"If amyloid accumulation is the driving cause of Alzheimer's disease, then therapies that either decrease amyloid-beta production or increase its degradation could be beneficial, especially if they are started early enough," says the first author of this study, Mathew Blurton-Jones.
Some studies claim that lifestyle factors may be a driver of plaques and tangles typical of Alzheimer's. Research from Temple University in Philadelphia, PA, for example, suggests that chronic sleep deprivation may cause these abnormal brain structures. Another study suggests regular caffeine consumption could halt development of tangles, while research from the Icahn School of Medicine at Mount Sinai in New York, NY, claims eating grilled meat can increase the development of plaques.
Alzheimer's and genes
More recently, researchers have found evidence that genes play an important role in the development of Alzheimer's.
Studies have shown that the majority of early onset Alzheimer's cases are inherited - a form of the condition known as familial Alzheimer's disease (FAD).
FAD can be caused by one of an array of gene mutations found on chromosomes 21, 14 and 1. Researchers have found that these gene mutations can lead to the development of abnormal proteins in the brain. For example, mutations on chromosome 21 can cause formation of abnormal amyloid precursor protein (APP).
According to the National Institute on Aging (NIA), such findings so far have helped researchers better understand how brain abnormalities form in early-onset Alzheimer's. They have also led to the development of imaging tests that can show how abnormal proteins build up in the living brain.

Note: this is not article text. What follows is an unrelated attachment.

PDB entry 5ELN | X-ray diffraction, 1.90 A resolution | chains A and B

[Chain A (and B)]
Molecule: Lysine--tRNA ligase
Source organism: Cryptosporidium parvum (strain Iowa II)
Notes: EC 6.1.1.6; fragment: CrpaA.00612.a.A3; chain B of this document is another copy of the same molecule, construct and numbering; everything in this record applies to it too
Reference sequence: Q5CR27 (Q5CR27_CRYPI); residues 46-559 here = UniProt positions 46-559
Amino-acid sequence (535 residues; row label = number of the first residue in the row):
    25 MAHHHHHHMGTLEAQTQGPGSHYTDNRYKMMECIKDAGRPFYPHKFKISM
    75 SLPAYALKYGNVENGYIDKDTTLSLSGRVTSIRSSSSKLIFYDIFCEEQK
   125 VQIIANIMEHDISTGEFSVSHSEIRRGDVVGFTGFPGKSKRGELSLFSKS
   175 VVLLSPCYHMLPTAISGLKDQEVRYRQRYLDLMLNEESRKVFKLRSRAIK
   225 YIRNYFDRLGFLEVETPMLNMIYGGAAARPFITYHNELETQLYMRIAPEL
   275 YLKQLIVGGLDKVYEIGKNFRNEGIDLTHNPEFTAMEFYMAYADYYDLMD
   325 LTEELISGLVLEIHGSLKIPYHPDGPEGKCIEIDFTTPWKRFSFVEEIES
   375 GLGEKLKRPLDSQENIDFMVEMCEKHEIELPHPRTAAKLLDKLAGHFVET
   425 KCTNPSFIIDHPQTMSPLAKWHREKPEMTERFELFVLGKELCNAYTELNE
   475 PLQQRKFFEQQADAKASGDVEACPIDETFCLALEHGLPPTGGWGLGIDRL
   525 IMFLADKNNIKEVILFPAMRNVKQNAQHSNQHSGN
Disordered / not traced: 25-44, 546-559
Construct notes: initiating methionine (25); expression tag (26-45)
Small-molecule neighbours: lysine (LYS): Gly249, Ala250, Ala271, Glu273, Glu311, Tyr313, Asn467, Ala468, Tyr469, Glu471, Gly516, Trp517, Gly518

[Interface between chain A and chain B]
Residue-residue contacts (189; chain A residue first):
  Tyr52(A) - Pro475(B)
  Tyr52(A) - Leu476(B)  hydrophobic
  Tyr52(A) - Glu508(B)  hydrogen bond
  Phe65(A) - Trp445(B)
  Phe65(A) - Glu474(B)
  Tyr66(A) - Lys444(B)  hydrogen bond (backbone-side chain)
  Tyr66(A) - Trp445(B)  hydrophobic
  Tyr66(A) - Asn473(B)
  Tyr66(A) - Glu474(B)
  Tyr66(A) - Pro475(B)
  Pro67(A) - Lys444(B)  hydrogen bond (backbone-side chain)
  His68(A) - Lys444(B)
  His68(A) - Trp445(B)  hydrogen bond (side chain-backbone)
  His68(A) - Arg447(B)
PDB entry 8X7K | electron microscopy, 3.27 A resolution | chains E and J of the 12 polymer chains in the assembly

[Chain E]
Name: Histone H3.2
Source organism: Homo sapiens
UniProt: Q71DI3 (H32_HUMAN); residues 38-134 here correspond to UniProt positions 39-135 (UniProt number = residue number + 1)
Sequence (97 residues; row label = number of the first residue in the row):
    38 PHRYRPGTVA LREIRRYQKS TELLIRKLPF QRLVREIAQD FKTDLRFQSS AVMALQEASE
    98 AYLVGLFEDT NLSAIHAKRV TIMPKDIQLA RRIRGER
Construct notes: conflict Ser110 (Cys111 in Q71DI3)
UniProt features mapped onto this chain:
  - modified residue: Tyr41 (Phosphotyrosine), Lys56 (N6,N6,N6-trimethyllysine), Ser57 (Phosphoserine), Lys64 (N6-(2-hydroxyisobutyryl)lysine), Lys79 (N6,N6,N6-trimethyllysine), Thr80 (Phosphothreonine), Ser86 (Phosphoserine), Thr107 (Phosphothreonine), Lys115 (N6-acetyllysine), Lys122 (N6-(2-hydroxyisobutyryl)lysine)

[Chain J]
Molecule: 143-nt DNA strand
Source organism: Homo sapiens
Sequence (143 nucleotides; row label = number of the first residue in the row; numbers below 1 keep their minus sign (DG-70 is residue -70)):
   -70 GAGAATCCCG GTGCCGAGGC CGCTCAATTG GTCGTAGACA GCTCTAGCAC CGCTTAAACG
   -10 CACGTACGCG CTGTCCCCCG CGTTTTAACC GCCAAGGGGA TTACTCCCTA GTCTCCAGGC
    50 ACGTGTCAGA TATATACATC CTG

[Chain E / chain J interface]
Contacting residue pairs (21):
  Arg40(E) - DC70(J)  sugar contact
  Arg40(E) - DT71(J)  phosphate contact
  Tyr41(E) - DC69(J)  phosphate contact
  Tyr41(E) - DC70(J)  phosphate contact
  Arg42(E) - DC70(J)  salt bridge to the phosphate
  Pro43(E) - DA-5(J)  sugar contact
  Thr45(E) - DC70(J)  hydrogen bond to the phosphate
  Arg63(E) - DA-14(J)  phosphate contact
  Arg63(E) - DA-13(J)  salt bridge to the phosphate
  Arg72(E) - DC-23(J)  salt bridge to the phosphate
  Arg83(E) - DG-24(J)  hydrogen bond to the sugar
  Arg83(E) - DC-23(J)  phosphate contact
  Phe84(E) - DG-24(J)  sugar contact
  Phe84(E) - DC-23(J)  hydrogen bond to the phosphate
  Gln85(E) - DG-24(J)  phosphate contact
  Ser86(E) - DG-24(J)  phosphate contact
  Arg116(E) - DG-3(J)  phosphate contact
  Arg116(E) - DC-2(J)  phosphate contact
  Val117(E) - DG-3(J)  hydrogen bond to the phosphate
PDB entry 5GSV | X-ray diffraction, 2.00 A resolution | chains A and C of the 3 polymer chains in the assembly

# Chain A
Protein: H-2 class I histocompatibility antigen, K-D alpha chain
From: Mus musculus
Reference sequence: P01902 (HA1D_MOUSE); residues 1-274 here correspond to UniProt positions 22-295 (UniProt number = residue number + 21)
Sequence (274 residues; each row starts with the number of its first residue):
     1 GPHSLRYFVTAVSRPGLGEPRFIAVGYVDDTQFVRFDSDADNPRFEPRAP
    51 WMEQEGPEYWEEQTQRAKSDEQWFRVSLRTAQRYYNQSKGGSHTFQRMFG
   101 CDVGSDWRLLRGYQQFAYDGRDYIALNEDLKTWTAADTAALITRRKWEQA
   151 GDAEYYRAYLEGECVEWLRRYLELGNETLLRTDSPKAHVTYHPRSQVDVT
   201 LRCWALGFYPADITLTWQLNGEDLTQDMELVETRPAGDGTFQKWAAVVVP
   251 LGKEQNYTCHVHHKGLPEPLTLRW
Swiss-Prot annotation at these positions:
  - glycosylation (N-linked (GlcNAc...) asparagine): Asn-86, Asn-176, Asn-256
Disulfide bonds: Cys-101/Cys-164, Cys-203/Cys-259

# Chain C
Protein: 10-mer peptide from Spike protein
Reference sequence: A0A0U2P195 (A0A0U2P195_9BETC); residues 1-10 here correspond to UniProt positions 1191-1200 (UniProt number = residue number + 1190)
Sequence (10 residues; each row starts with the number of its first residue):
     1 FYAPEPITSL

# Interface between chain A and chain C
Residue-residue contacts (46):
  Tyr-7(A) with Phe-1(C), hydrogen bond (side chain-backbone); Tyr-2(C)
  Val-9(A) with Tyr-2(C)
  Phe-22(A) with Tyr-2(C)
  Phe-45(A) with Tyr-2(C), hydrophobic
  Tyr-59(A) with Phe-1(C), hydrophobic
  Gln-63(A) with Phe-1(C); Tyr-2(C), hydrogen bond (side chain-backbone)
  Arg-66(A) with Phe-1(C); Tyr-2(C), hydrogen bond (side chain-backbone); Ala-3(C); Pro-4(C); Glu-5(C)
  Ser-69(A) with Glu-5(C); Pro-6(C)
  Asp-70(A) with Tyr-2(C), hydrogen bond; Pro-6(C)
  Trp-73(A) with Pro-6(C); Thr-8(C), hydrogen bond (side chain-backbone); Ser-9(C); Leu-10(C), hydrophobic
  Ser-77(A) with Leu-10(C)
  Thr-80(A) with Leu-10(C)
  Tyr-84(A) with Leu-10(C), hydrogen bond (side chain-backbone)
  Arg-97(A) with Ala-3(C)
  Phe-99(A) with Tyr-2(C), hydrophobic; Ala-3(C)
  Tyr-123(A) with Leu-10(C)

When it comes to late-onset Alzheimer's, studies have associated a gene called apolipoprotein E (APOE) to its development. One form of the gene in particular - APOE E4 - has been linked to an increased risk of the disease. Most recently, a study reported by Medical News Today claims that women with a variant of this gene are more likely to develop Alzheimer's than men.
Last year, a study published in Nature Genetics revealed the discovery of 11 genes that may increase a person's risk of Alzheimer's, while another study found a variation in the ABCA7 gene that may increase the risk of Alzheimer's in African-Americans.
Exactly how these genes increase Alzheimer's risk is not yet understood. But every gene that is linked to Alzheimer's can increase researchers' understanding of how the disease develops, therefore raising the likelihood of finding ways to prevent and treat the condition.
Research progress provides 'reasons to be hopeful'
It seems there is more focus on Alzheimer's research than ever before, and a great deal of progress has been made as a result.
Dr. Laurie Ryan told us there are "reasons to be hopeful" when it comes to finding effective treatments for Alzheimer's.
The last 20 years alone have seen the discovery of the role beta-amyloid and tau proteins play in Alzheimer's, FDA approval of the first Alzheimer's drug for memory and thinking symptoms, the first Alzheimer's mouse model and the first potential blood test for Alzheimer's.
As a result of Alzheimer's research, there are an array of drugs in development that scientists believe have great potential to effectively treat the disease.
"Many researchers believe successful treatment will eventually involve a 'cocktail' of medications aimed at several targets, similar to current state-of-the-art treatments for many cancers and AIDS," says Snyder.
Talking to Medical News Today, Dr. Laurie Ryan, of the Division of Neuroscience at the NIA, said that there are "reasons to be hopeful" when it comes to finding effective treatments for Alzheimer's.